Now that you’ve got the basics of how to style text and fonts with CSS, the next thing we’re going to do is work on styling lists in Genesis 2.
List Style Type
We’re going to go over to w3schools and then to Learn CSS. Scroll down and look for lists, styling lists and now we have some examples of ways in which you can style lists. One of the things that we’re going to look at here is the list-style type actually.
The list-style type has a bunch different types of list styles here. Some of them are applicable to unordered lists and some of them are applicable only to ordered lists. So if we take a look right now and right click on our lists and select the list, you can see .entry-content ul li list-style-type is disc.
Changing the Style
If we wanted to get rid of that entirely, we could take that selector, come back over here, paste it, then say list-style-type:none. Actually, let’s control+space.
Notice it has a whole bunch of choices here. Actually let’s backspace that now and it gives you quite a number of them doesn’t it? I think we’re just going to go back and say none here though, list-style-type:none. Save our custom CSS, come back over and refresh it. Now notice how the little bullets have all gone away, right?
Now you can come along and say look at this list-style-type. We could say circle or square. Let’s say square, save our custom CSS or refresh it. Now we’ve got little squares.
Changing Nested Lists Style
This one is a nested one and let’s say that we want to do our nested list different than our first level of list. Well, remember that our nested list is a list that is inside of a list so we could take the same piece of code, copy it and paste it. We could say ul ul li and this one could be circle and now, we have changed this.
We can also change the amount of indentation or the amount of margin that’s here. If we look at this at the moment, we don’t see any margins specified. Let’s look at the ul instead. Here it is right here, margin-left is 4rem, rem stands for referenced em which is in Genesis 40 pixels.
What’s happening here is that the first list is indented 40 pixels and then the second list is indented 40 pixels. So we could instead of this, choose .entry-content ul ul and then say margin-left:2rem which essentially 20 pixels. We could say 2rem or we could say 20 pixels.
In Genesis, 1rem represents 10 pixels and in another lesson we’ll talk about ems, rems and pixels here but if we refresh this, notice it’s now moved in a bit.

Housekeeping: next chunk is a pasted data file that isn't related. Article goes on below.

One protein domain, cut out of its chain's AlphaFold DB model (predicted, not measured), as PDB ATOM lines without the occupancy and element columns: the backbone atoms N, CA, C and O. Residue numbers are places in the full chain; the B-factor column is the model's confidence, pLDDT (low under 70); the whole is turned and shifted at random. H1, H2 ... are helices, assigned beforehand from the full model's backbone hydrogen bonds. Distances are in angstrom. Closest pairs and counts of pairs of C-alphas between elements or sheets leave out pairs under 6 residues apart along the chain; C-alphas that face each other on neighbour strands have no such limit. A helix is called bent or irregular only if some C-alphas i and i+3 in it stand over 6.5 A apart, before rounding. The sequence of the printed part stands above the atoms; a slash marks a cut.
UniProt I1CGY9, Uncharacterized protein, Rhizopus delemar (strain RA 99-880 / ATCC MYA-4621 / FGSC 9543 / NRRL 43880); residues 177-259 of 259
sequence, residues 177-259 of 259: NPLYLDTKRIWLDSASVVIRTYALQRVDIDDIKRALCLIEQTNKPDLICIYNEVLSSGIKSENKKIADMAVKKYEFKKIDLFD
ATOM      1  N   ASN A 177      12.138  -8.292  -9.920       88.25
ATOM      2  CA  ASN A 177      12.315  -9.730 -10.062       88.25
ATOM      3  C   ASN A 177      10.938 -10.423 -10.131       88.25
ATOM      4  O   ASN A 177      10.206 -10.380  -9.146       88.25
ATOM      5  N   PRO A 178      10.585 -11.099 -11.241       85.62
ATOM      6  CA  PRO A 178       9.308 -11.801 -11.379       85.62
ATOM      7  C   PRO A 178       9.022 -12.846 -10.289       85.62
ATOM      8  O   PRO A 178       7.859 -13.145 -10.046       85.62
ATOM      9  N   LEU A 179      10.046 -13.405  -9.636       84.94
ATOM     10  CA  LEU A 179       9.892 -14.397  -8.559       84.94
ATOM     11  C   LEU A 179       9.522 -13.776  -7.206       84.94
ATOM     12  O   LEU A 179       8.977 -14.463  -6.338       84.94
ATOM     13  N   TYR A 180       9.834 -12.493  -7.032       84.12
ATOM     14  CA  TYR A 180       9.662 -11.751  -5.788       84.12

We can take this a step further though. We could say .entry-content ul ul margin-left and we could say font-style:italic. Refresh this and now, the section of it has gone italic.
We could also change the font-color. Note that it does not affect the ordered list, it does not affect the unordered list, it’s only affecting the nested unordered list and it’s only affecting that because we’ve said ul ul so that’s a ul inside of a ul.
Style an Ordered List
Now, we’re going to copy this one here, come down below here and instead of ul we’ll say ol because now we’re going to style the ordered list. I’m not actually sure how this is going to behave because that’s not a valid style for ordered list…it did it anyway. It makes it look like an unordered list but there are a bunch of valid styles. For example, lower-greek or lower-roman.
We could in fact, come along here to our ordered list, take these two and indent them, come back over to here and add upper-roman. Let’s copy that first. So we could say ol ol li is lower-roman and this one is upper-roman and now you’ve got upper-roman numeral 1, roman numeral 1 and 2.
You could do the same thing here one more time. Let’s nest again and again. Select those, move them over and then come back over here. Then another ol to our list ol ol ol li instead of lower-roman, we could do lower-latin.
So that’s the kind of thing that you can do with CSS without actually having to change the code internally, all you have to do is write your CSS rules and they apply.